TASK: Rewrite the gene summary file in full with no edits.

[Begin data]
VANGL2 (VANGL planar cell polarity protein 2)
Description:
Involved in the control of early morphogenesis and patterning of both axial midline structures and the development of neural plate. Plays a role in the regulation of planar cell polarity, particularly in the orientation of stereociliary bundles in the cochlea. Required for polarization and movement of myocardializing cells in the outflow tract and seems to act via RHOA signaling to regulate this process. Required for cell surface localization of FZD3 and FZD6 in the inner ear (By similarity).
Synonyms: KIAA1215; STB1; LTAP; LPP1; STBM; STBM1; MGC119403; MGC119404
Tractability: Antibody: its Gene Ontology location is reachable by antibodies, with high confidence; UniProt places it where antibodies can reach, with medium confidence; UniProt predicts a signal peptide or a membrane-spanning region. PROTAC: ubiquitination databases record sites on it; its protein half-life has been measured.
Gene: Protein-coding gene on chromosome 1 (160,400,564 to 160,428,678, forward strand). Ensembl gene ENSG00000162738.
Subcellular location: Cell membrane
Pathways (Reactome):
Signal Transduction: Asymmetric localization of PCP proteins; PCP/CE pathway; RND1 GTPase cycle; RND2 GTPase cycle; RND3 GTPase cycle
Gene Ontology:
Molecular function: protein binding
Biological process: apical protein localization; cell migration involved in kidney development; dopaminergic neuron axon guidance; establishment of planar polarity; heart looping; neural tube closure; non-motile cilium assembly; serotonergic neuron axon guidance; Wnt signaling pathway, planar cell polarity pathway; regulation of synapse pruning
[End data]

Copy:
VANGL2 (VANGL planar cell polarity protein 2)
Description:
Involved in the control of early morphogenesis and patterning of both axial midline structures and the development of neural plate. Plays a role in the regulation of planar cell polarity, particularly in the orientation of stereociliary bundles in the cochlea. Required for polarization and movement of myocardializing cells in the outflow tract and seems to act via RHOA signaling to regulate this process. Required for cell surface localization of FZD3 and FZD6 in the inner ear (By similarity).
Synonyms: KIAA1215; STB1; LTAP; LPP1; STBM; STBM1; MGC119403; MGC119404
Tractability: Antibody: its Gene Ontology location is reachable by antibodies, with high confidence; UniProt places it where antibodies can reach, with medium confidence; UniProt predicts a signal peptide or a membrane-spanning region. PROTAC: ubiquitination databases record sites on it; its protein half-life has been measured.
Gene: Protein-coding gene on chromosome 1 (160,400,564 to 160,428,678, forward strand). Ensembl gene ENSG00000162738.
Subcellular location: Cell membrane
Pathways (Reactome):
Signal Transduction: Asymmetric localization of PCP proteins; PCP/CE pathway; RND1 GTPase cycle; RND2 GTPase cycle; RND3 GTPase cycle
Gene Ontology:
Molecular function: protein binding
Biological process: apical protein localization; cell migration involved in kidney development; dopaminergic neuron axon guidance; establishment of planar polarity; heart looping; neural tube closure; non-motile cilium assembly; serotonergic neuron axon guidance; Wnt signaling pathway, planar cell polarity pathway; regulation of synapse pruning